I once heard a Torah scholar express himself in a rather biting manner. He claimed that he was not impressed by the Maharal's miraculously creating a Golem which carried out the precise will of it's creator. "I know," he said, "a number of Heads of Yeshivas who have, in their study halls, molded hundreds of Golems who think in exactly the same manner as their Rabbis, all of them possessing identical ways of thinking and living." The people of the Generation of the Tower of Babel attempted to prevent the dispersal of mankind, and by so doing to prevent diversity of opinion in the world. In this they sinned - in their banding together to act against God's will.

What Does All This Have To Do With Us?
We have touched upon the fact that the Sin of the Generation of the Flood symbolizes the world's drive to satisfy its base physical desires while that of the Generation of the Tower of Babel represents spiritual rebellion and denial of God's rule in the world. The latter's was a war against the idea which Abraham began to make known to the world - the faith in one God, and in the oneness of all of creation under His rule. These tendencies have not disappeared from our world and the struggle against them continues even until today.

Until recently, it was possible to identify quite clearly two dominating outlooks in the world. The western world raised the banner of sexual liberation, and of aggressive pursuit of economic prosperity, which correspond with the sin of theft and of sexual immorality of the Generation of the Flood.
In contradistinction to this attitude stood the outlook of the eastern block, emphasizing the idea that the perfection of the world was entirely dependent upon man, and that if only man would learn to improve his character, distancing himself from the aggressive pursuit of money, and dividing up his possessions evenly with others, he would be able to perfect the world without the help of God. The source of this outlook can be discerned in the Sin of the Generation of the Tower, who believed that, were they to unite themselves and to join forces, it would be within their ability to bring about the perfection of the world. Because they were incapable of creating a bridge between the physical and spiritual worlds, they came to the conclusion that the world is unaffected by God's rule, that there is "nobody governing the city." Therefore, they reasoned, the burden of elevating humankind falls upon man alone. It is man's responsibility to create a united and consolidated society in order that mankind succeed in fulfilling its purpose.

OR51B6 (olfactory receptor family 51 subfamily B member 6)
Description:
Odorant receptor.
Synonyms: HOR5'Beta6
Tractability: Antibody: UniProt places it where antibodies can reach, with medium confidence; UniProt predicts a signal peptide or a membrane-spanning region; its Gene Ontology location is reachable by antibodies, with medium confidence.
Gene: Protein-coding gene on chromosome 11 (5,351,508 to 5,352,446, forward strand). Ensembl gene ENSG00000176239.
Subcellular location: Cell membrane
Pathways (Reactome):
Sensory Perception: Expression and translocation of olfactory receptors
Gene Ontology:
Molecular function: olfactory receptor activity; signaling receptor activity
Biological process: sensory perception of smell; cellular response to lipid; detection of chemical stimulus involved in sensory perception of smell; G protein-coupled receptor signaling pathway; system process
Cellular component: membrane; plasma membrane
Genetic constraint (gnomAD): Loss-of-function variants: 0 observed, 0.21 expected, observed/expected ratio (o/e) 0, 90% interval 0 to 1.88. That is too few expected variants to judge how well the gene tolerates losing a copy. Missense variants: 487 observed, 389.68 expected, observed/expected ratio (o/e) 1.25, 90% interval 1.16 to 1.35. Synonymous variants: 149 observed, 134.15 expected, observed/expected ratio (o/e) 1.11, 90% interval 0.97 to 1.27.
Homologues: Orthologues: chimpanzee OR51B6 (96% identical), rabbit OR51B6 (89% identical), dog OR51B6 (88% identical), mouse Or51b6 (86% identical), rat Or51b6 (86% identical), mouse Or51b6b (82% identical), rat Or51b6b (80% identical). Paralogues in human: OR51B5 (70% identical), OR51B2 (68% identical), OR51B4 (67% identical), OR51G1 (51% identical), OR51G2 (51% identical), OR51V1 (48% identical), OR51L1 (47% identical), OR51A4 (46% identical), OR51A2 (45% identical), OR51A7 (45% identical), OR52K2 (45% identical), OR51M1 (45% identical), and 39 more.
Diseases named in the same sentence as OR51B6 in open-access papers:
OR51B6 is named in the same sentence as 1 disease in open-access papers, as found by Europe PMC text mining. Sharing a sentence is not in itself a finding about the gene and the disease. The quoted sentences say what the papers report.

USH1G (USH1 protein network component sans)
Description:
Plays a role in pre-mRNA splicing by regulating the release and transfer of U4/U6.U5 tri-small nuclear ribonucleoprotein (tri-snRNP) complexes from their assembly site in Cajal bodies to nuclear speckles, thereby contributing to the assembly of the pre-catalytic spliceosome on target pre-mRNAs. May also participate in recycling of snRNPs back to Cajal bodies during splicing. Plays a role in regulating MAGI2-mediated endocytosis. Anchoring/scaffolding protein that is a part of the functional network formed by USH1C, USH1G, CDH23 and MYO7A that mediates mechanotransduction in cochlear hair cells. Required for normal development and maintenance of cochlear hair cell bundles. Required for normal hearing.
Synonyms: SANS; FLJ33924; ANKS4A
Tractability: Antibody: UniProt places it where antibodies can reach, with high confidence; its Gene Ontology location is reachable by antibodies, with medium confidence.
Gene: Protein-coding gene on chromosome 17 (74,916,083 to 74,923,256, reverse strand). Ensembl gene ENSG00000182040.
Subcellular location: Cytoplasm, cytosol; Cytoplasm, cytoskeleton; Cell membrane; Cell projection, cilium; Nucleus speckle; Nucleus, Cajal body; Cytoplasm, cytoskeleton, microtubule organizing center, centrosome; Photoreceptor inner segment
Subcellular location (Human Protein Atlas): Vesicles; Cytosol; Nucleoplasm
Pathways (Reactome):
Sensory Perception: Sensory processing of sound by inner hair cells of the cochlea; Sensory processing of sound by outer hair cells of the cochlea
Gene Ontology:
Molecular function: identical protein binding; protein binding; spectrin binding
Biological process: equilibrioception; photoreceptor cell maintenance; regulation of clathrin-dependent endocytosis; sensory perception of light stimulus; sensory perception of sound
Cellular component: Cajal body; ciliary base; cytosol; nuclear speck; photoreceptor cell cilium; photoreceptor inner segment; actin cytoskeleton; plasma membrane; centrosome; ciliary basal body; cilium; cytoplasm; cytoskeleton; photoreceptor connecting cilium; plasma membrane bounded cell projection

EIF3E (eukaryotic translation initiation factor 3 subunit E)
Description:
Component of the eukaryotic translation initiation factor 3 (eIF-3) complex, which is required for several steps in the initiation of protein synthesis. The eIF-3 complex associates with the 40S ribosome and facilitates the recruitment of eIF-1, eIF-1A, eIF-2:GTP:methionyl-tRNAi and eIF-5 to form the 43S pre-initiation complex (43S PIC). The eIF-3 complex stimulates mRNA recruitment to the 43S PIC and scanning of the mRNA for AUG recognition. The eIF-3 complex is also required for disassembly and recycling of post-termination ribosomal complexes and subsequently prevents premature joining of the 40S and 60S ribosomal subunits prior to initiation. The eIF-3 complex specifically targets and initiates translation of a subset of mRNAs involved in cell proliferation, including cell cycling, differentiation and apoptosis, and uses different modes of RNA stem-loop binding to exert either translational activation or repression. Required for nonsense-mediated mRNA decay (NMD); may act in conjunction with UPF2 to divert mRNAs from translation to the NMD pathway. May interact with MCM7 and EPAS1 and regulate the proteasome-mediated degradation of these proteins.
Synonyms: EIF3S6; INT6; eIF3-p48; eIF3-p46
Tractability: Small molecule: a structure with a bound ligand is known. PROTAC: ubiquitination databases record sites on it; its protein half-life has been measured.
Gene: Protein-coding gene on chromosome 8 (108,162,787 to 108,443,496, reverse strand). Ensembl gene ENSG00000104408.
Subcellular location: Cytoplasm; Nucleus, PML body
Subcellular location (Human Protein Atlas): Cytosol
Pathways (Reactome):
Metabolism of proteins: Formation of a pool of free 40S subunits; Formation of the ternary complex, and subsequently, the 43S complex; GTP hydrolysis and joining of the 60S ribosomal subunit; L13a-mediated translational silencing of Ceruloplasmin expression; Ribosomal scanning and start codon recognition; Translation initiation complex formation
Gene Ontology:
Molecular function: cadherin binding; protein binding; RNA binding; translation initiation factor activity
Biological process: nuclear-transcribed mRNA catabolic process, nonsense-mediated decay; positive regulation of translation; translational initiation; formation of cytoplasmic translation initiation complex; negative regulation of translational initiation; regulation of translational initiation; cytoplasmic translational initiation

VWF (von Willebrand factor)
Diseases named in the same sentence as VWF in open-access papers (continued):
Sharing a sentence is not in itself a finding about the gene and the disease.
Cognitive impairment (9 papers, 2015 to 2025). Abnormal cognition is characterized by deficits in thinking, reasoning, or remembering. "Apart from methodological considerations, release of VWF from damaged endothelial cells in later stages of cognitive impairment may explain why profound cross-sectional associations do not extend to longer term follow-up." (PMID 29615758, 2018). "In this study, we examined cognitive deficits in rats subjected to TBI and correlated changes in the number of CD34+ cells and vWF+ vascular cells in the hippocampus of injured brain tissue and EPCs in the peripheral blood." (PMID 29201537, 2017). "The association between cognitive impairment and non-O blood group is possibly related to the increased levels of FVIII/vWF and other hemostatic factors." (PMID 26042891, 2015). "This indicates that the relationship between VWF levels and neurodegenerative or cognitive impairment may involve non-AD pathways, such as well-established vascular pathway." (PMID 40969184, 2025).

We though were privileged to witness with our own eyes the decay of this philosophy, the moral corruption which it brought, and the human depravity which it caused to all those who championed its cause. This outlook fell apart on its own and today practically nothing remains of it. God willing, the day will soon come when the western world outlook will crumble as well, and these two world views will make room for the appearance of a new, Jewish outlook, which unites the physical and the spiritual, and links the holy and mundane.

Thus, we see for ourselves how the world - with God's help - is advancing, throwing off its corruption in preparation for the appearance of God's word throughout the entire world, and its perfection through the Kingdom of the Almighty.

--------------------------

Maharal - Rabbi Yehuda Liva ben Betzalel, the Maharal of Prague (1525-1609), was one of the foremost thinkers of his time, and credited with making a Golem, an artificial human being endowed with life.